I was flying around the Kent countryside over the weekend, listening to other pilots complaining that the French air traffic controllers weren't responding to their calls.
"Calais and Le Touquet aren't answering the phone either," replied the controller.
This can be a little awkward, as the airspace over the English Channel becomes rather crowded on a Saturday afternoon and, after all, the strike was supposed to have finished the day before. But perhaps nobody told the French, or, if they were back at work, they may have been on a long lunch, perhaps?
When I landed back on the little farm strip, coincidentally owned by a friend from Unisys, I found a police officer, a single constable tasked with defending Kent from the airborne threats of terrorism and drugs, waiting for me.
"Expecting any flights from Ireland today," he asked?
"Not that I know of," I replied.
"Been anywhere interesting?"
"Just Sangatte to smuggle in more refugees and cigarettes!"
"Some people have all the fun," was his reply.
The irony of seeing the policeman was reflected by an earlier experience, two weeks before, when an aircraft had called "mayday" with an engine failure and subsequently made a forced landing on the isolated strip.
When I arrived, I found the pilot was on the phone, trying to call Kent police, to announce that he and his aircraft were in one piece and to cancel the emergency. It came as no surprise that the police weren't answering the phone, with anything but a recorded message. When I left, he was still trying to get through.
Of course, the trick about using the telephone in an emergency is having the luck to find someone at the other end. If it's my wife or mother-in-law, there's little or no chance of rescue, as their mobile phones never appear to be switched on or, if they are, then they are engaged. But in general, mobile phones have proved themselves time and time again as lifesavers.
Last year, I was making an approach to a busy airport, when my aircraft radio suddenly failed. I fiddled with the connections as best I could, which left me able to receive but not transmit.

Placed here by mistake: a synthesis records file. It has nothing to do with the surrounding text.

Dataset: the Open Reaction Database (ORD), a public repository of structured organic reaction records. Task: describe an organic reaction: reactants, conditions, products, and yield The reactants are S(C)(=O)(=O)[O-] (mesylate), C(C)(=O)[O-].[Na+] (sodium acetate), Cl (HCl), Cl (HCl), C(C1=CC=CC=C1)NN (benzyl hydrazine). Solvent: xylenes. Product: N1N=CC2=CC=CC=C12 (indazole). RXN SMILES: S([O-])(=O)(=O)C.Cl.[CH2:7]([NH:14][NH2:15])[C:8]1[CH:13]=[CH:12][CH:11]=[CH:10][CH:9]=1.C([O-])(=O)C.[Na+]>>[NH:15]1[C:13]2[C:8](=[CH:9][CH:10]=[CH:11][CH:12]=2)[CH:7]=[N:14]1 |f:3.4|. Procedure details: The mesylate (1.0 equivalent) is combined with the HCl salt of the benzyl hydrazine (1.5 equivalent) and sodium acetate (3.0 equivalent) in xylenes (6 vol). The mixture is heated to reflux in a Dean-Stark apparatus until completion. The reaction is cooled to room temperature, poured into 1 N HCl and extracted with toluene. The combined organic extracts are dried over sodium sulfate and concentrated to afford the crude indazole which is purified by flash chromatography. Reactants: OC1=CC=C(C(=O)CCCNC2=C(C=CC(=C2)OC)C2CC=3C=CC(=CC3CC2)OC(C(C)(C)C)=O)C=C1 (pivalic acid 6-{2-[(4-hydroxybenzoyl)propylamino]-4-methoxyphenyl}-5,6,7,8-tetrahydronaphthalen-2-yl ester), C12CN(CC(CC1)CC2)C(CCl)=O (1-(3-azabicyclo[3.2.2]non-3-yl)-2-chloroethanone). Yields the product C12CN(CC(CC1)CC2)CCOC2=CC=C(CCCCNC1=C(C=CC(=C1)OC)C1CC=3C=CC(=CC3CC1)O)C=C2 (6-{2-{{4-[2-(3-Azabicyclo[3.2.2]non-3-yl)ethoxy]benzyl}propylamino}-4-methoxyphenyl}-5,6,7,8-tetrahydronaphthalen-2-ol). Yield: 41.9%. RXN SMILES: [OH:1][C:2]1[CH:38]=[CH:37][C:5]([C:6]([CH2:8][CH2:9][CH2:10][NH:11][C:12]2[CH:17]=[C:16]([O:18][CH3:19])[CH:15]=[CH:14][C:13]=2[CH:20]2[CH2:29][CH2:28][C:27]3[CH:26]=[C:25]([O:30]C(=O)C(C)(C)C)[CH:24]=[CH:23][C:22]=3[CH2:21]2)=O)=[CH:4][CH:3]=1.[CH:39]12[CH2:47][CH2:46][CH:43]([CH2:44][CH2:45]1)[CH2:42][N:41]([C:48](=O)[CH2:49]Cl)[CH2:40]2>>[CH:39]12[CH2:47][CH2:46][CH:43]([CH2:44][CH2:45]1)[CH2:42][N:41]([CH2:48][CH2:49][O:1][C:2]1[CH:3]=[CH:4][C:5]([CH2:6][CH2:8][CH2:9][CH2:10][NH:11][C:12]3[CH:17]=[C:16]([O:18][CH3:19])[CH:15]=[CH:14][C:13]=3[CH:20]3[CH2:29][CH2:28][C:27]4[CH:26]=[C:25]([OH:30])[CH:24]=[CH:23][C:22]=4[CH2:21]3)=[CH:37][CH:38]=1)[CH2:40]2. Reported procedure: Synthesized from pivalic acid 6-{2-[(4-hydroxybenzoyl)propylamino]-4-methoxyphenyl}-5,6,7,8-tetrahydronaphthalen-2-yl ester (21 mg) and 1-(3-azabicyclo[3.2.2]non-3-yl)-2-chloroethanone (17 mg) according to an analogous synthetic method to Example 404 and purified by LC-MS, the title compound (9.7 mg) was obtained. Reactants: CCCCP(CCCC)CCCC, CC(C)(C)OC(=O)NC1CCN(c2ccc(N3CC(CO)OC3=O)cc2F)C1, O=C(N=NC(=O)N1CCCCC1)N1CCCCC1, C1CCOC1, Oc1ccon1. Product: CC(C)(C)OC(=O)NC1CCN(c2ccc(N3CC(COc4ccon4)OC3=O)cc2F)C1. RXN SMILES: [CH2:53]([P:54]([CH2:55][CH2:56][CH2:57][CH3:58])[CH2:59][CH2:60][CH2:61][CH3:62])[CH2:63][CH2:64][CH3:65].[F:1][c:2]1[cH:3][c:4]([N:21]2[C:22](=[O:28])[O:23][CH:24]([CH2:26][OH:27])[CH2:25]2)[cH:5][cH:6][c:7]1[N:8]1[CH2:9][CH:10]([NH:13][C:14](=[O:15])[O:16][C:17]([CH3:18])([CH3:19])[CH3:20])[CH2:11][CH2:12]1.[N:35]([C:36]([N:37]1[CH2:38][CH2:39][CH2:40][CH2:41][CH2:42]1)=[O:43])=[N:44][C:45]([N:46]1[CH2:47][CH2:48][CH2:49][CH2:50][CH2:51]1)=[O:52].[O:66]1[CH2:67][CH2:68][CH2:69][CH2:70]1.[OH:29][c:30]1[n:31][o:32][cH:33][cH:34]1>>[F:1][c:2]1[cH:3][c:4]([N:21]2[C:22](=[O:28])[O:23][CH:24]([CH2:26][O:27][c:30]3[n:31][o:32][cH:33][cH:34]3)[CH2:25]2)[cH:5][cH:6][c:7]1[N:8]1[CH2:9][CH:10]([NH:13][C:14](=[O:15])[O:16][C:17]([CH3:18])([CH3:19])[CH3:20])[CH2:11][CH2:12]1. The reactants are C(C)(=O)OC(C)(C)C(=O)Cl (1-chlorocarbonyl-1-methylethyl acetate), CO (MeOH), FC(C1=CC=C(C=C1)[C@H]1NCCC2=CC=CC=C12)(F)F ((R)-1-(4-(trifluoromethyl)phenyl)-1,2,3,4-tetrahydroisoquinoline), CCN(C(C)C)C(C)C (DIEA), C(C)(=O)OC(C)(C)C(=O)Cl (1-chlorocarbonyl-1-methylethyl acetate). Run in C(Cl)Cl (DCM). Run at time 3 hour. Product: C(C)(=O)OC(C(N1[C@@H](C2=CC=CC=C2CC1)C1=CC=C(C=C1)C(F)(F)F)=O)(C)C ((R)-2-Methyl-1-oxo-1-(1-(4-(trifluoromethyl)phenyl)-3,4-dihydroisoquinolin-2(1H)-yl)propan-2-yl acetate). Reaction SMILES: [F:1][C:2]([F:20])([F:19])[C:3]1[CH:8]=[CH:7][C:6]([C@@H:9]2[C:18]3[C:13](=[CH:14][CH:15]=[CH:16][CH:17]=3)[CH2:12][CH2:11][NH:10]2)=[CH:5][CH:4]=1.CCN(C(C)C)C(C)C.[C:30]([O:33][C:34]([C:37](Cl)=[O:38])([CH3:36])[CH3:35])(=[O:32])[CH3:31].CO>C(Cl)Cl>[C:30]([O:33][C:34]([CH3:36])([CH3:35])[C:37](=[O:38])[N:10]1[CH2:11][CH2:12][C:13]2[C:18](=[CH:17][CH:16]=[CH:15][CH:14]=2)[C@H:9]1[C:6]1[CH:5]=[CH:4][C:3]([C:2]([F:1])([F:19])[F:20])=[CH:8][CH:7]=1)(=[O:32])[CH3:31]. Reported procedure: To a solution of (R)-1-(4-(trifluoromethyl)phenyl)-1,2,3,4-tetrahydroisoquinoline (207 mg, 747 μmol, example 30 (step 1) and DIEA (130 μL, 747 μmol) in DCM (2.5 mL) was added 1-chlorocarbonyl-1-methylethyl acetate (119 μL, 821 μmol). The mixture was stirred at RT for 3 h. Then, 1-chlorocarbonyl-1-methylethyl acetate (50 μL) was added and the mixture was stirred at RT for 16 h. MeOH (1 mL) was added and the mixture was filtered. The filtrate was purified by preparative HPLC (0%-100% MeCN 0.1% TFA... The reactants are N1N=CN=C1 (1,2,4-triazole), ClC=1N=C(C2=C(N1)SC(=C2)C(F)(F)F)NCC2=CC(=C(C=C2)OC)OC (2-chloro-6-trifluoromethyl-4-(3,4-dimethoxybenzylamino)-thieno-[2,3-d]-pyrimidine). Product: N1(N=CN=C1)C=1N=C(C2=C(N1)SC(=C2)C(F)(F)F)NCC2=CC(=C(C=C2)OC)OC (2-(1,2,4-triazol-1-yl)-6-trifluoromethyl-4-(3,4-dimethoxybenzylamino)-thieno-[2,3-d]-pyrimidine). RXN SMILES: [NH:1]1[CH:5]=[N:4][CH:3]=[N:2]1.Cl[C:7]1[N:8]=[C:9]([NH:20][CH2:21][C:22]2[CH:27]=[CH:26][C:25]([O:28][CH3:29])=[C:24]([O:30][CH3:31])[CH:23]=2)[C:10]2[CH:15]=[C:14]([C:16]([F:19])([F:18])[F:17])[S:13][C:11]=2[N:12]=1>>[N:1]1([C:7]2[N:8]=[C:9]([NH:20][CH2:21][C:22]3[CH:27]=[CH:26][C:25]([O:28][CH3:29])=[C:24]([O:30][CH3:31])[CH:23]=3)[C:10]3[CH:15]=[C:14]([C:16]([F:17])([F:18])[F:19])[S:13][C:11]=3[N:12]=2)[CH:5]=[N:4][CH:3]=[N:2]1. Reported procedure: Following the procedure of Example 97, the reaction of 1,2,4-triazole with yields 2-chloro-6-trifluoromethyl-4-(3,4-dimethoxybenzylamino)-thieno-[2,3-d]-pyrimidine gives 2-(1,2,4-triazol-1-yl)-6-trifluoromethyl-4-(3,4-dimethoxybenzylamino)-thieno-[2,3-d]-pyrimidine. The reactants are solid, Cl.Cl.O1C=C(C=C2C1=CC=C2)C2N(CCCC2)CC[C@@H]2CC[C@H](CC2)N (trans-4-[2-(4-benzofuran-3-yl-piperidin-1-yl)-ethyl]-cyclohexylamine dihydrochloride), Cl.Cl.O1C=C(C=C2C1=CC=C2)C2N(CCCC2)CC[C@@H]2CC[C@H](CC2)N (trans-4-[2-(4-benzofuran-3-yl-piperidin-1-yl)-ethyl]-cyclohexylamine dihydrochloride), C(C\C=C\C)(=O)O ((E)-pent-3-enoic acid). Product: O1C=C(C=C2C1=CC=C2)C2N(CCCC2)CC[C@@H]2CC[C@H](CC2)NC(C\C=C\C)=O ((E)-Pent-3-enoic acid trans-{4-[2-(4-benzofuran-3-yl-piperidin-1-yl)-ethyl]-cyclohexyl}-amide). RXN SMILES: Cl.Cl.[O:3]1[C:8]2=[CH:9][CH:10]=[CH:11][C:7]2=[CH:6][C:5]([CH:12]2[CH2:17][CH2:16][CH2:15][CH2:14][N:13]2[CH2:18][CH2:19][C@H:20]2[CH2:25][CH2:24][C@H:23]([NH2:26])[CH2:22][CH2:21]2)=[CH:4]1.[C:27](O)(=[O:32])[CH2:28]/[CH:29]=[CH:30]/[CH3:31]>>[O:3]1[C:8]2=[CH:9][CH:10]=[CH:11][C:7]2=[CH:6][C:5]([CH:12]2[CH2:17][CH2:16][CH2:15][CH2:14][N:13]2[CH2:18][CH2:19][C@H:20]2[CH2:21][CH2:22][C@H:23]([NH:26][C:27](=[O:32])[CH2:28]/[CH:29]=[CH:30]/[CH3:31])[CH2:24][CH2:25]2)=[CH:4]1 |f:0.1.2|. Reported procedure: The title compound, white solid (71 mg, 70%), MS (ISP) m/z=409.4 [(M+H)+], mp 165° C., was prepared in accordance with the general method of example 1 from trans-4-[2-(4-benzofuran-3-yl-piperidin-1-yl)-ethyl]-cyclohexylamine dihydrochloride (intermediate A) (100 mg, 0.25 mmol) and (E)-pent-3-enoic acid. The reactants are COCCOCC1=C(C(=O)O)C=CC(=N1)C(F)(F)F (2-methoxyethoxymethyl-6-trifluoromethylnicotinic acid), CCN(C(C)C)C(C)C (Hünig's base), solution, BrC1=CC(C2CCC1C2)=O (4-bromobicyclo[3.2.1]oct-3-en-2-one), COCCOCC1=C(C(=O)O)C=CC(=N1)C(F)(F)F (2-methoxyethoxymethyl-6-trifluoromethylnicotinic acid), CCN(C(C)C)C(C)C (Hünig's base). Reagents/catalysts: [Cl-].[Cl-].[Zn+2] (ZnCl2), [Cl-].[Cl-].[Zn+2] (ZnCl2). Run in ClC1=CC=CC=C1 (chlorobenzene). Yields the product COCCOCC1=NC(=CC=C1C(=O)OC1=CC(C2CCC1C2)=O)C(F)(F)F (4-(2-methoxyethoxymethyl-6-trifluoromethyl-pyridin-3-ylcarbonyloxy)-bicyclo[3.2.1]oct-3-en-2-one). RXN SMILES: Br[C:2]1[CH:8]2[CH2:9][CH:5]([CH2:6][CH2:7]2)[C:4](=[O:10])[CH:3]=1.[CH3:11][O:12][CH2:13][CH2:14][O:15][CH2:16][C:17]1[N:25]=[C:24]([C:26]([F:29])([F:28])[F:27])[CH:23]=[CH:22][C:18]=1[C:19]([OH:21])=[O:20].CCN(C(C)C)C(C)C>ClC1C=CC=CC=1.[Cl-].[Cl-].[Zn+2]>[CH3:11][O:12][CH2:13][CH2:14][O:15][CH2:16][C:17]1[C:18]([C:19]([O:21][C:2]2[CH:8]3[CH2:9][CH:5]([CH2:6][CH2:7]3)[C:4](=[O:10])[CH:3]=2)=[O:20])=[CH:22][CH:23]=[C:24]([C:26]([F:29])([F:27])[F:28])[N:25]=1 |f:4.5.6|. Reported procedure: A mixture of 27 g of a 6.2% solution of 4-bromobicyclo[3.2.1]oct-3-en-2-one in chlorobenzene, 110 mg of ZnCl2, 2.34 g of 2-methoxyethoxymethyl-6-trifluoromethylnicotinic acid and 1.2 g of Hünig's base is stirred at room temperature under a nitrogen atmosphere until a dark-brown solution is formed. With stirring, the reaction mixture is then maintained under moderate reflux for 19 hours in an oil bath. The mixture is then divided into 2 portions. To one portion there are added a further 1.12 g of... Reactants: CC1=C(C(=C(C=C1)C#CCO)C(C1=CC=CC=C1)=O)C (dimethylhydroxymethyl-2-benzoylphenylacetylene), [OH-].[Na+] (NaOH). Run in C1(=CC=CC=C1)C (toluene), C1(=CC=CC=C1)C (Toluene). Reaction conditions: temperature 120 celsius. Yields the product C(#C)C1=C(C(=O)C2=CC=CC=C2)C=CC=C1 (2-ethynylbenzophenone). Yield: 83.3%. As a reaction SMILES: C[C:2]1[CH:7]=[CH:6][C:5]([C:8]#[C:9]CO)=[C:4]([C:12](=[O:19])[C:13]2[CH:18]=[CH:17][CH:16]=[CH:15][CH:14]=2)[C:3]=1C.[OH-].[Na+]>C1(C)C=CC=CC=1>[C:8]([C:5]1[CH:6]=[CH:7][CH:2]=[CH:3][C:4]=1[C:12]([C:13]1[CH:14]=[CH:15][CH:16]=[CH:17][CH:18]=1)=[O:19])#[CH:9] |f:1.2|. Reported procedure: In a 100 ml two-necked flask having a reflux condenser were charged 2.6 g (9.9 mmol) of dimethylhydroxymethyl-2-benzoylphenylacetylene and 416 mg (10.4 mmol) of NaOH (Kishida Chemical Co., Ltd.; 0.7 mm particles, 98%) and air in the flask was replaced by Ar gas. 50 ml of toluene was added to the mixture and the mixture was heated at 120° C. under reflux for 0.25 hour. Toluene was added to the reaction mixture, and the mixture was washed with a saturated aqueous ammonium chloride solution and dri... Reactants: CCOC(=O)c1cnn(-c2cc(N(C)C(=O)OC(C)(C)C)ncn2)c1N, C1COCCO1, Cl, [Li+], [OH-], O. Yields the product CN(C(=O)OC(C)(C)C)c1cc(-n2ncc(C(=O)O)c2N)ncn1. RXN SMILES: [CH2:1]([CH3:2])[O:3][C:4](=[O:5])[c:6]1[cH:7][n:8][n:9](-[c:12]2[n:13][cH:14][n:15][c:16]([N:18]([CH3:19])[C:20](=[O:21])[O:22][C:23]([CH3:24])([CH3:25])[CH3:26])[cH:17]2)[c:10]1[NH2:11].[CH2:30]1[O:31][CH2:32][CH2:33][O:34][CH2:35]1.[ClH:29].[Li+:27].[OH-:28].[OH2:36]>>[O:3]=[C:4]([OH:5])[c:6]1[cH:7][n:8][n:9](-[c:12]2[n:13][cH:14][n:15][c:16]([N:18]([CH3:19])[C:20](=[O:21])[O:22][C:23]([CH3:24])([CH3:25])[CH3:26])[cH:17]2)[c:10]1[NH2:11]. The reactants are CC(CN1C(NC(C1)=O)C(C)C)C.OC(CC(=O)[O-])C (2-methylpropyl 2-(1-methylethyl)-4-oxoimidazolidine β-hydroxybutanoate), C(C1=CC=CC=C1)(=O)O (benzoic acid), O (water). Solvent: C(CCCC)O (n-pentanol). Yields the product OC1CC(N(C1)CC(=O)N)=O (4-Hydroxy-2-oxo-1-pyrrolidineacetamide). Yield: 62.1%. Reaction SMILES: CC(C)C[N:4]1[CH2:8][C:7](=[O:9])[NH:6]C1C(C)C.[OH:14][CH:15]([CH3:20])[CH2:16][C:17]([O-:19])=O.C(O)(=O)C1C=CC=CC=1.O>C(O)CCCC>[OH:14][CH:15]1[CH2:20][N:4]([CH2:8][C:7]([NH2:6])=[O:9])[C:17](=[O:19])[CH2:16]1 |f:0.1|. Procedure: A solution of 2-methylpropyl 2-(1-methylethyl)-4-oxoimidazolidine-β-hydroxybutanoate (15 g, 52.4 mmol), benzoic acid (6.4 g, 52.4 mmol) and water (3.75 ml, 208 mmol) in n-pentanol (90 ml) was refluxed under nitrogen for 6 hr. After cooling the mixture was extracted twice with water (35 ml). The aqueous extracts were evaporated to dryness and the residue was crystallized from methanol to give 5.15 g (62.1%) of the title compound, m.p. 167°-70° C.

Worrying about the circling group of much larger aircraft that lay ahead of me, I had a flash of inspiration. I grabbed my mobile phone and speed-dialled the number of a friend at the local flying club next to the airport.
Bellowing down the phone, because I couldn't hear him over the engine noise, I gave him my position and call-sign, and a few minutes later I was relieved to hear the approach controller, calling me on the radio with instructions to guide me through the traffic to a safe landing.
But mobile phones probably cost more lives than they save. Last month, a friend called his wife from the car, to tell her he would be home for dinner soon. He never finished the conversation. Misjudging a bend in the road, he drove head-on into a tree and was killed instantly.
He was the second person I've known of to become a mobile phone statistic. The first, an IT director, drove his BMW into a bridge support on the M1.
Hands-free communications should, I believe, be a strict rule for both cars and aircraft and even motorbikes. But with the arrival of a new generation of multi-functional, colour-capable mobile phones just around the corner, together with the distraction of wireless devices like my GPRS Blackberry which constantly receive e-mail, man's best friend, his car, is becoming a more dangerous place than ever before.
Mobiles - a blessing or a dangerous distraction ? >> CW360.com reserves the right to edit and publish answers on the Web site. Please state if your answer is not for publication.
Zentelligence Setting the world to rights with the collected thoughts and ramblings of the futurist writer, broadcaster and Computer Weekly columnist Simon Moores.